Fullerton’s views on the Wagner Group insurrection in Russia

Executive summary

  • Over 24 to 25 June, Russia witnessed an astounding yet, short-lived challenge to President Putin’s authority.
  • Initial market reactions have been muted. Even so, we think these developments bear watching, as events may not be totally “resolved”.
  • In the short term, we think Putin may remain in power and Russia is unlikely to descend into chaos.
  • This could be a turning point in the Russia-Ukraine war, with wide-ranging implications for commodity prices, and global growth prospects – following possible policy shifts by countries with close Russian economic ties.
  • There may be increased appetite for downside protection strategies in the short-term. Any rise in bond yields would be seen as an opportunity to add to long-term US Treasuries and Bunds.

What happened?

Over the weekend from 24 to 25 June, Russia experienced an astounding and yet, short-lived challenge to President Putin’s authority. The initial market reactions to this attempted coup have been quite muted. Even so, we think that these developments bear watching, and recent events may not be completely “resolved”. We offer some of our investment thoughts below.

Key takeaways

Putin will remain in power and Russia is not expected to descend into chaos. There is some speculation that Putin had conspired this mutiny. We note that Putin had visibly expressed genuine unhappiness and anger and is keenly aware that the previous two Russian leaders were toppled due to internal pressures. Whilst it remains to be seen if Putin’s power has been significantly eroded from this episode, we do not expect a civil war to evolve from here.

De-escalation in Ukraine. Regardless of the real reasons for the mutiny, we agree that this would be an opportune moment for Russia to exit its war with Ukraine. The Russian-Ukraine escalation has developed into a war of attrition for Russia, in what is essentially an exhausting fight against the West. This insurgence could mark a turning point.

Easing of geopolitical risk premiums in commodity prices. A de-escalation would ease the pressure on rising commodity prices due to the withdrawal of war efforts. Russia may also choose to gradually remove the blocking of exports in key commodities such as oil and agriculture, as sanctions are gradually lifted.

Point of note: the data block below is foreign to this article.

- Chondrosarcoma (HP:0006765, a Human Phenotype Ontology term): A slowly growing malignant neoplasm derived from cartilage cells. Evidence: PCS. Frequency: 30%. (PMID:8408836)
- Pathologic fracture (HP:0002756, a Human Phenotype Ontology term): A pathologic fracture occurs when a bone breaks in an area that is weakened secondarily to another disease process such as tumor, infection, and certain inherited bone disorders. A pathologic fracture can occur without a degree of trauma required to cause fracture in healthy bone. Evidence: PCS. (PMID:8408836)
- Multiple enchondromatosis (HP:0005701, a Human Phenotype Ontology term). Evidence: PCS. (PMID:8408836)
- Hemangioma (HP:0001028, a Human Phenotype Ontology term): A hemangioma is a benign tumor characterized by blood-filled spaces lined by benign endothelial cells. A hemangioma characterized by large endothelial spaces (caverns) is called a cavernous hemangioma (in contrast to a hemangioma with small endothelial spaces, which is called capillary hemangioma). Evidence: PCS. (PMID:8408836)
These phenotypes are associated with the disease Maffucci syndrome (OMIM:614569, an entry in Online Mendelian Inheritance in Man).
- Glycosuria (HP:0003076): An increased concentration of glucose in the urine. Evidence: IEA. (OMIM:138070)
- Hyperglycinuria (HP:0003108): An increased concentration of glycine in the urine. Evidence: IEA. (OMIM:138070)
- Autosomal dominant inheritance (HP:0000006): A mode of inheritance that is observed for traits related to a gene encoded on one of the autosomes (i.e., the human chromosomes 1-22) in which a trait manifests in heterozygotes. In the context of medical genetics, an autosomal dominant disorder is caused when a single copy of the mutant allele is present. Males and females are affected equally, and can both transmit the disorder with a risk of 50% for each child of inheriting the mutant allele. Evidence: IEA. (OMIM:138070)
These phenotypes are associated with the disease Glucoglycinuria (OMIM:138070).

Portfolio implications

De-risking in the short term. The unpredictability of the political situation in Moscow remains a key challenge for investors. Nonetheless, the cracks in Putin’s regime, already visible and further exposed in this incident, could pose additional challenges for Russia’s key economic partners such as China, Turkey, and the Middle East. Investors are likely to seek portfolio downside protection strategies given the uncertainty. In this regard, equities may not be necessarily sold off as corporate earnings are still resilient.

China’s weakening growth outlook may gather pace. China will need to do its own calculations regarding its own political situation. It can be argued that the economy is not in dire straits, but the government may turn increasingly inward looking, in the face of rising deflationary pressures. The focus of the Chinese government could intensify in areas such as national security and military stability, instead of addressing its economic issues. This poses further downside risk for Chinese equities.

To be prepared for changes in risk premia. Our key assumption remains that there is no implosion in the Russian government. The prospect of an end to the Russian-Ukraine war is positive for risk assets, but the finality of this event may still be months away. Meanwhile, with China’s weaker outlook, Japan’s planned changes to its Yield Curve Control (YCC) policy, as well as uncertainty in Europe, we expect volatility for risk assets may increase. We would take advantage of rising bond yields to raise our position in long term US Treasuries and Bunds.